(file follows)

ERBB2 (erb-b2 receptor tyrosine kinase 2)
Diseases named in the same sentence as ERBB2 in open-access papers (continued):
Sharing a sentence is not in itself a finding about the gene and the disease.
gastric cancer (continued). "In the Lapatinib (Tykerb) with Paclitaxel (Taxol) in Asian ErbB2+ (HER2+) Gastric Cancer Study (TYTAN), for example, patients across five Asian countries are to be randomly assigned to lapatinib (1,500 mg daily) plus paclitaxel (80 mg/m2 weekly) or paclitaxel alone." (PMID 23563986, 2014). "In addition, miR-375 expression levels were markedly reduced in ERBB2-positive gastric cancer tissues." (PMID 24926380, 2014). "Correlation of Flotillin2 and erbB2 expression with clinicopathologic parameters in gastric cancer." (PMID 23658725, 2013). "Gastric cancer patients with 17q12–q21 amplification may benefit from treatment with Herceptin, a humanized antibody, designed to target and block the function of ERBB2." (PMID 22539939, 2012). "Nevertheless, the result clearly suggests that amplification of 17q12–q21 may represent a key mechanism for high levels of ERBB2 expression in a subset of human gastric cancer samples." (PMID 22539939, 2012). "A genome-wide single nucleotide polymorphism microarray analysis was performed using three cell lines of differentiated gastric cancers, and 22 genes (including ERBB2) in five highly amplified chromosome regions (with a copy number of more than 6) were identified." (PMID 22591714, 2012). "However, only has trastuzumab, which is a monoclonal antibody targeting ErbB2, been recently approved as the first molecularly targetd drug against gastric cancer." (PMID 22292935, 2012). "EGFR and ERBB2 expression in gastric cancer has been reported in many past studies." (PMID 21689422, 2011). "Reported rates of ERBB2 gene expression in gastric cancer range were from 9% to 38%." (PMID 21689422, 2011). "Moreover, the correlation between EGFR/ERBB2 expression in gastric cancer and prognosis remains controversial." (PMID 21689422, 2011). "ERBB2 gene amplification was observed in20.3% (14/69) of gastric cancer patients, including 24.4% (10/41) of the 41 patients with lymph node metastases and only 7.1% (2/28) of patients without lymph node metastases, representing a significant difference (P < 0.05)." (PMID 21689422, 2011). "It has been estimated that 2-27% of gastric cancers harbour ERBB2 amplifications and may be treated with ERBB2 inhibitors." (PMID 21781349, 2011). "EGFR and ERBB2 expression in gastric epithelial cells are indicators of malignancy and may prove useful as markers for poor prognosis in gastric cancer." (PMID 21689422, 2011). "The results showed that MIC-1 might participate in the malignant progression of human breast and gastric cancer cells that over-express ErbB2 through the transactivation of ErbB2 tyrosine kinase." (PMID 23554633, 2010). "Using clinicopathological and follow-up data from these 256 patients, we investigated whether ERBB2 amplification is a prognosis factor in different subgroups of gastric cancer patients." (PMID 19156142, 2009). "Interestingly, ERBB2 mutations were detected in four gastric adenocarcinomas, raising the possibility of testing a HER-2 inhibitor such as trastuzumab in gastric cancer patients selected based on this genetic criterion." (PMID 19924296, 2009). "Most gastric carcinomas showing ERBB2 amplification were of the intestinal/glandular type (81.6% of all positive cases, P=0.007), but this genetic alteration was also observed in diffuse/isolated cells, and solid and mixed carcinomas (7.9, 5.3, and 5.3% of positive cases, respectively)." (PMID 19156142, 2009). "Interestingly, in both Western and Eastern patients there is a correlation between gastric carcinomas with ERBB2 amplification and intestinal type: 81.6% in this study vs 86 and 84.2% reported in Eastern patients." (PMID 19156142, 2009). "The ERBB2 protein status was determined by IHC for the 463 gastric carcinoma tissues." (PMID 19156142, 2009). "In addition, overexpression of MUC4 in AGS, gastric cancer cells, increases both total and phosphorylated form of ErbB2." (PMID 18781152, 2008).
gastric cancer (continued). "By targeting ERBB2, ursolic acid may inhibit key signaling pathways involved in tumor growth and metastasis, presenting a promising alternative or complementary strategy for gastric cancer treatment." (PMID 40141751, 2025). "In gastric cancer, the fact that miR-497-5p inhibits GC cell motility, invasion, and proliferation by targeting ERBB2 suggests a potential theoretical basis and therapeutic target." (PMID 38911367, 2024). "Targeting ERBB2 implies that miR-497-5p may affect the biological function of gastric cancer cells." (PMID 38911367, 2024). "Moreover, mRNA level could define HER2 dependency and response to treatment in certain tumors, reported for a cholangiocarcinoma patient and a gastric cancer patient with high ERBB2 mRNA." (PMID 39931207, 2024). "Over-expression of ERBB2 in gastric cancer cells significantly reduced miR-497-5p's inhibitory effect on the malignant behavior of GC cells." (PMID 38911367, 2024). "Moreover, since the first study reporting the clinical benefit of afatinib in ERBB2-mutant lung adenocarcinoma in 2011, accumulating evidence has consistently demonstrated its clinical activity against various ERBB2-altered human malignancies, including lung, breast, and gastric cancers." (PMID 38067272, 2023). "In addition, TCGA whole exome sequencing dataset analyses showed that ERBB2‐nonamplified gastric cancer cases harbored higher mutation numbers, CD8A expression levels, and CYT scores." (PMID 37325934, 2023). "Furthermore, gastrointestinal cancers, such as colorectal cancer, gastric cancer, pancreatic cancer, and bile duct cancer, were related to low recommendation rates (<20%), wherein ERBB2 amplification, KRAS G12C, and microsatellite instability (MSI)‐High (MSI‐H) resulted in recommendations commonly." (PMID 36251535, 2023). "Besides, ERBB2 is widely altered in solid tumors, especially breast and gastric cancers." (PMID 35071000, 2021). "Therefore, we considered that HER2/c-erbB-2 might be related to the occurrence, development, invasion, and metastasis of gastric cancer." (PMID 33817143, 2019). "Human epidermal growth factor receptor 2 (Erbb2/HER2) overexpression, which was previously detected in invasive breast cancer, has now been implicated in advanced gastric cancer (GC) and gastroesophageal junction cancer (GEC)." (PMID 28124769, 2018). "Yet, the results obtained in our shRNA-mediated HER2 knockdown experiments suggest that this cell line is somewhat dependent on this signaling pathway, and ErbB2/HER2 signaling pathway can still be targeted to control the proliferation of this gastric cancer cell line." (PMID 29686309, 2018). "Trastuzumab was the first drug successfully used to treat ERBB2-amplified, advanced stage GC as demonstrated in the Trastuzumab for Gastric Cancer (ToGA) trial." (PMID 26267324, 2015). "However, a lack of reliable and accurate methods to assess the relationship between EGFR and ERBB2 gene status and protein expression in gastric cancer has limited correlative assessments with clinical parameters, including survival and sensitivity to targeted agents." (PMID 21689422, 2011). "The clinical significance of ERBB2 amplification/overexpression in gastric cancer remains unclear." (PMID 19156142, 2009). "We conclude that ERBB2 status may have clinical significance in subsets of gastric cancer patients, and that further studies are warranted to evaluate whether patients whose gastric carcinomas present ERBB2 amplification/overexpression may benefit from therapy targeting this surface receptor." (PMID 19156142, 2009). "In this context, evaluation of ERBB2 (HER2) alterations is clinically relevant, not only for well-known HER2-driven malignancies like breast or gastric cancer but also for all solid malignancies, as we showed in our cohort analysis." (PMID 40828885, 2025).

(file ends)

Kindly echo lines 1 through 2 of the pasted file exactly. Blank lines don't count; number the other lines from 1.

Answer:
ERBB2 (erb-b2 receptor tyrosine kinase 2)
Diseases named in the same sentence as ERBB2 in open-access papers (continued):